Columbia Chronologies of Asian History and Culture
Columbia University Press, 2000 - 751 pages
Containing more information on Asian culture than any other English-language reference work, Columbia Chronologies of Asian History and Culture is the first of its kind: a set of more than thirty chronologies for all the countries of Asia--East, South, Southeast, and Central--from the Paleolithic era through 1998. Each entry is clearly dated and, unlike most chronologies found in standard history texts, the entries are complete and detailed enough to provide virtually a sequential history of the vast and rich span of Asian cultures. The contributing writers and editors have ensured the book's usefulness to general readers by identifying individuals and groups, locating places and regions, explaining events and movements, and defining unfamiliar words and concepts.
The thirty-two chronologies on individual countries, in conjunction with a detailed index, allow readers to find specific information quickly and efficiently, whether they seek the date for the invention of the iron plow or gunpowder, the fall of the Han Dynasty in China, or Ho Chi Minh's declarations of Vietnamese independence. This invaluable reference culminates with three appendices: "National/Independence Days," "Scientific-Technological Achievements in Asia," and "Asia: A Chronological Overview," which provides an accessible summary of key events and developments in various fields of activity throughout the continent.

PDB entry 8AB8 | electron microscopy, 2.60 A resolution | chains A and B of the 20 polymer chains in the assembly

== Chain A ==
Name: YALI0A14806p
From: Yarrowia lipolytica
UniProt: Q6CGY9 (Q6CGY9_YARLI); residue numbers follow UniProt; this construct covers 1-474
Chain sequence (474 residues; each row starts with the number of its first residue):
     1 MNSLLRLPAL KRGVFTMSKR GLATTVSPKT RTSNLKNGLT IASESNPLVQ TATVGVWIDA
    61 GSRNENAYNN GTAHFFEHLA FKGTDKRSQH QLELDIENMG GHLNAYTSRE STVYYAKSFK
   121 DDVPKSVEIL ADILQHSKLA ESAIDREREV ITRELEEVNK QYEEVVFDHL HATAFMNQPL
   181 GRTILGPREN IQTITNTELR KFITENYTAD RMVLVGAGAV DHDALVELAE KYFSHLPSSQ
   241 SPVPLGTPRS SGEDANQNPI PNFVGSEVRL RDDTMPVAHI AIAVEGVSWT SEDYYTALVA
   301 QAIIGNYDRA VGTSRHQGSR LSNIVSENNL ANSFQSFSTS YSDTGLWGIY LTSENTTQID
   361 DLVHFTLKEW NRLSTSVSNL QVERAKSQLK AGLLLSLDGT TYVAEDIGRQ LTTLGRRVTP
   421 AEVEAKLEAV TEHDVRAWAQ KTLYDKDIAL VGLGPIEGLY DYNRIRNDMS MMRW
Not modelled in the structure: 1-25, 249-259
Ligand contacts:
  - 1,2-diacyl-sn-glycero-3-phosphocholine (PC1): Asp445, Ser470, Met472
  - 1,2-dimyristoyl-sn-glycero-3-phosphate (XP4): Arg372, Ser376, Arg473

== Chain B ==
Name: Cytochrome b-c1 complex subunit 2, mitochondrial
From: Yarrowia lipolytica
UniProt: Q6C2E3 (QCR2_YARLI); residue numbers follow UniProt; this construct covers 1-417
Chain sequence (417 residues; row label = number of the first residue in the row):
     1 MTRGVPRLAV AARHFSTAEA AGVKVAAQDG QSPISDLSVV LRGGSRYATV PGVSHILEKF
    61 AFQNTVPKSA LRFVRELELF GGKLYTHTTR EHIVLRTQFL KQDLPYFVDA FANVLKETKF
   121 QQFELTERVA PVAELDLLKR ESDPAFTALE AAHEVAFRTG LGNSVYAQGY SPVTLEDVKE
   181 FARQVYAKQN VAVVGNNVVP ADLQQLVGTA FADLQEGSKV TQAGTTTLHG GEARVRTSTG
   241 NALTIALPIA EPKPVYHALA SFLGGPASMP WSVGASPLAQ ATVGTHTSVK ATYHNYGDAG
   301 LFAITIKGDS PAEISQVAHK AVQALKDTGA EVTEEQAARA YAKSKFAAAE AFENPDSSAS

The Columbia Chronologies of Asian History and Culture features:
* three discrete chronologies on (1) Politics/History, (2) Art/Culture/Religion, and (3) Science/Economics/Everyday Life for each of Asia's three major cultures--China, India, and Japan--as well as a combined chronology for each of the other nations;
* detailed entries of thousands of historical events as well as important milestones in religion, philosophy, literature, and the arts;
* entries on technological developments and natural events (famines, floods, etc.) affecting the lives of ordinary people; and
* authoritative and accessibly written entries by a team of Asian scholars from Columbia, Harvard, and other major research universities.
Beyond its detailed accounting of Asia's political history, Columbia Chronologies of Asian History and Culture also gives full recognition to religious, intellectual, artistic, and general cultural achievements, as well as to scientific, technological, industrial, agricultural, and economic developments. Concise yet complete, it will stand as an indispensable reference work in the field of Asian studies.
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Columbia chronologies of Asian history and cultureUser Review - Not Available - Book Verdict
This reference work breaks new ground in the scope of its coverage, both historic and geographic; its 32 chronologies span from 2,000,000 B.C.E. to 1998 C.E. and include not only China, Japan, and ... Read full review
In page 601, it is written that Korean admiral Yi sunsin (Visunsin) made the first ironclad ship. A number of western people makes mistake, confusing the letter 'Yi' and 'Vi'.
Since 'Yi Sunsin' is the only accurate spelling, I suggest to delete the term 'Visunsi' written next to the right spelling.
To add, surname comes first in Korean names. So 'Sunsin' is the admiral's name, while 'Yi' is his surname. Therefore, 'Sunsin Yi' would be the most proper way to write his name in English grammar.
China Political History
Japan Political History
India Political History
Sri Lanka Ceylon